By Dean Baker
Tim Geithner might have left his job as Treasury Secretary seven years ago, but his legacy lives on. The Wall Street Journal reported that the financial firm Morningstar had reached a settlement with the SEC over marketing it had done for firms whose bonds it had rated.
SEC rules prohibit rating agencies from doing promotional work for firms whose bonds it rates. This is done to prevent the obvious conflict of interest, that it may give better ratings as part of a promotional effort.
This conflict of interest is inherent in the rating process as it is now designed. Rating agencies have an incentive to give high ratings as a way to attract business.
This was one of the problems that led to the run-up in the housing bubble, the collapse of which caused the Great Recession. Rating agencies gave investment grade ratings to mortgage backed securities that they knew were filled with bad mortgages because they did not want to lose the business.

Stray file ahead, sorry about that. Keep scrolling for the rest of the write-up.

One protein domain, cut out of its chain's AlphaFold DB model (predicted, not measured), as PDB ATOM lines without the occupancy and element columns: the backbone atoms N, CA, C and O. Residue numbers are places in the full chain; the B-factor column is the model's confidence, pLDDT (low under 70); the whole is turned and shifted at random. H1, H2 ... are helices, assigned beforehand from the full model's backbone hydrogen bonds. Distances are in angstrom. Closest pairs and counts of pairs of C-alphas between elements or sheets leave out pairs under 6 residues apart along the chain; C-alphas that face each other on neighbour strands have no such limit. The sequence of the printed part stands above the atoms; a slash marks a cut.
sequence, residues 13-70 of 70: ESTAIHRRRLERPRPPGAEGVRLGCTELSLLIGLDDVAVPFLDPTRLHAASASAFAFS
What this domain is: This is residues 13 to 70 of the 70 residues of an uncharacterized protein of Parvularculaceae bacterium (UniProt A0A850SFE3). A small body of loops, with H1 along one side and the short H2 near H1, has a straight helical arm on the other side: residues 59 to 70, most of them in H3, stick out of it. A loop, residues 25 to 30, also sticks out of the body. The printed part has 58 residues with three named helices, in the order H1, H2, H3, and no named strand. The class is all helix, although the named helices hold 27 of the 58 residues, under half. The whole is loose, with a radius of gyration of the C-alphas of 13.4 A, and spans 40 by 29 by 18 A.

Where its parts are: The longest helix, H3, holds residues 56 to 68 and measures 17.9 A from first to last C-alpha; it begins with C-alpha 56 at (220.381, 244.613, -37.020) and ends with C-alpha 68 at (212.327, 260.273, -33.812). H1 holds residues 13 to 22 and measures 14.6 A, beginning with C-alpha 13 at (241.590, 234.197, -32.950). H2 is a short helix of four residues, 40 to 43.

There is a very simple solution to this problem which was addressed in an amendment to the Dodd-Frank financial reform bill inserted by Senator Al Franken. (I worked with Senator Franken’s staff on this amendment.) The amendment would require issuers to contact the SEC, who would then select the rating agency. This would eliminate the incentive to give good ratings to attract more business. The Franken amendment passed with bipartisan support, getting 65 votes in the Senate.
Unfortunately, as he discusses in his autobiography, Tim Geithner arranged to have the amendment killed in the conference committee. Ensuring that the corrupt system we had in the housing bubble years was left in place.
This first appeared on Dean Baker’s Beat the Press blog.